AuthorAdnan Khan

Midwestern University 

AZCOM Class of 2015

... in Latin, roughly translates to mean, "through hardships, the stars." There you see my class. AZCOM's class of 2015 -- a lovely bunch, some of the hardest working people I have come to know. I sort of remember when this was taken -- a Friday afternoon in the spring of 2012, after a long day of class (right after Ethics and Jurisprudence, maybe)? We had been instructed to bring our white coats that day because we were going to take this group picture. By that time, I had become a rather curmudgeonly and cantankerous person -- fed up with school, with first year and just burnt out from it all. It's about a year later now that I'm writing this to you. It's just as hot as it was back then, I still comb my hair to the right (a tired and uninspired style I've sported since I've had hair) and I'm still in medical school. BUT -- I'm (almost officially) a third-year now, my attitude is nowhere near as sourly and I'm actually pretty happy! Thankful, too, for having known such great people. For those not in the biz, it must seem like this blog entry is about us graduating. We're not doing that, but it kind of feels that way to me. Especially since our day-to-day is about to change very drastically.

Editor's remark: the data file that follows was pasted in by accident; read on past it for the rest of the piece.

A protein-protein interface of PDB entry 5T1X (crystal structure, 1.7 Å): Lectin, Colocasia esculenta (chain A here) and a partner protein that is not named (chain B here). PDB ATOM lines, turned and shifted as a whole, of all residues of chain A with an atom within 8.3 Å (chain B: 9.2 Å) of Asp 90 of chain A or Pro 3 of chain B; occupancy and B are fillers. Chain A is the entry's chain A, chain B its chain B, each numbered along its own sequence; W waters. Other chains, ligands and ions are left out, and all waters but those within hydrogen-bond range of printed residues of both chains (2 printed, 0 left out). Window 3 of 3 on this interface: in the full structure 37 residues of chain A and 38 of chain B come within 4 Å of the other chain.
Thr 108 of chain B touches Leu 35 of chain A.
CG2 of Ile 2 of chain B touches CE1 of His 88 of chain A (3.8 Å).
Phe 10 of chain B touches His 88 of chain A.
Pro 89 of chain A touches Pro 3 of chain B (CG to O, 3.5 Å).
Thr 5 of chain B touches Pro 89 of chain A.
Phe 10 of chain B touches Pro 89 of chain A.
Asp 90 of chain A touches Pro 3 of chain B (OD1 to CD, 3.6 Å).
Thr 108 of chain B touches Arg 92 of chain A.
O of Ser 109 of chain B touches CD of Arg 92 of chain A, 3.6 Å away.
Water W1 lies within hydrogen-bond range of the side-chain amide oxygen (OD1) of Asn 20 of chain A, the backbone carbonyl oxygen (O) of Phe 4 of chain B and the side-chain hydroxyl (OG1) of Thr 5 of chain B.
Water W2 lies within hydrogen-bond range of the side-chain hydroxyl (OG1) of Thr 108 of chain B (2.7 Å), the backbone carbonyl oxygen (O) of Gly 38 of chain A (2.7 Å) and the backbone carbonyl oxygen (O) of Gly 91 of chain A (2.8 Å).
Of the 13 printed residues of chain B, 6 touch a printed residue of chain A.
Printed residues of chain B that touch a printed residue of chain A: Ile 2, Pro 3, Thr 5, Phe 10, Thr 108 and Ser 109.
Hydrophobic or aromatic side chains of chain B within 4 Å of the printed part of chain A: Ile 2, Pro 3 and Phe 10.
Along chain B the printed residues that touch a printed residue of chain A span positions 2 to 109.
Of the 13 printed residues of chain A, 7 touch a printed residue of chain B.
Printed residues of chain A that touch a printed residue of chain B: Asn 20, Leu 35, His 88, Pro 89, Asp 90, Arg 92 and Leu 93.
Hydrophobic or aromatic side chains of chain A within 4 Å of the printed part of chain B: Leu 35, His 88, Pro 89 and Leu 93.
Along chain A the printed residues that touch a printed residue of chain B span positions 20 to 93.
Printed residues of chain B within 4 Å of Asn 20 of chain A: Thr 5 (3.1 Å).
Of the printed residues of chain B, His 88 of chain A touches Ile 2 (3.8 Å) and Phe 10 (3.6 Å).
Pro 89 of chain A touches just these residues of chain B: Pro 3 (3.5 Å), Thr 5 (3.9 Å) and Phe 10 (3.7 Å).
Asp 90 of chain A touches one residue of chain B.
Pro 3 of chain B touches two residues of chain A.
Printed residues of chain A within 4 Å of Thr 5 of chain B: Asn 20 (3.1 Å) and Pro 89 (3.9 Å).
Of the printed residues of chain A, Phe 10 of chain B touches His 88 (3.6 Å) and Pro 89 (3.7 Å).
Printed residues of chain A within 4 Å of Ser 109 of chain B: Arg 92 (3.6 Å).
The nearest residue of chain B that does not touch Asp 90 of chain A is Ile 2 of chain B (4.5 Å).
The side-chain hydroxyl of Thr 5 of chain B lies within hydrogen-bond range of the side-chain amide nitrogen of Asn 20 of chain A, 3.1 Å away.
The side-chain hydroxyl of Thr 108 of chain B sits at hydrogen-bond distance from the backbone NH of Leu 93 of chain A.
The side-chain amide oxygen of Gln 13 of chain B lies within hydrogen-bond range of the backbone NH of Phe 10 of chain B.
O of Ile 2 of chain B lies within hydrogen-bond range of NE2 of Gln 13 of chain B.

This feeling of departure always brings to mind the same things, no matter what it is I'm leaving behind. Whether it was high school, college, a birthday party or just a get-together -- I often wonder to myself "Man, I hope I didn't piss anyone off." Honestly. Not because I expect some evil hex to be placed on me. No -- it is my genuine hope that I never said anything to upset anyone, to bring them down, to offend them or make them feel sad. Everyone was so nice to me these past two years and while I hope I reciprocated that, I realize I often speak more than I should. And what comes out of my mouth probably should have gone through some kind of editing process beforehand.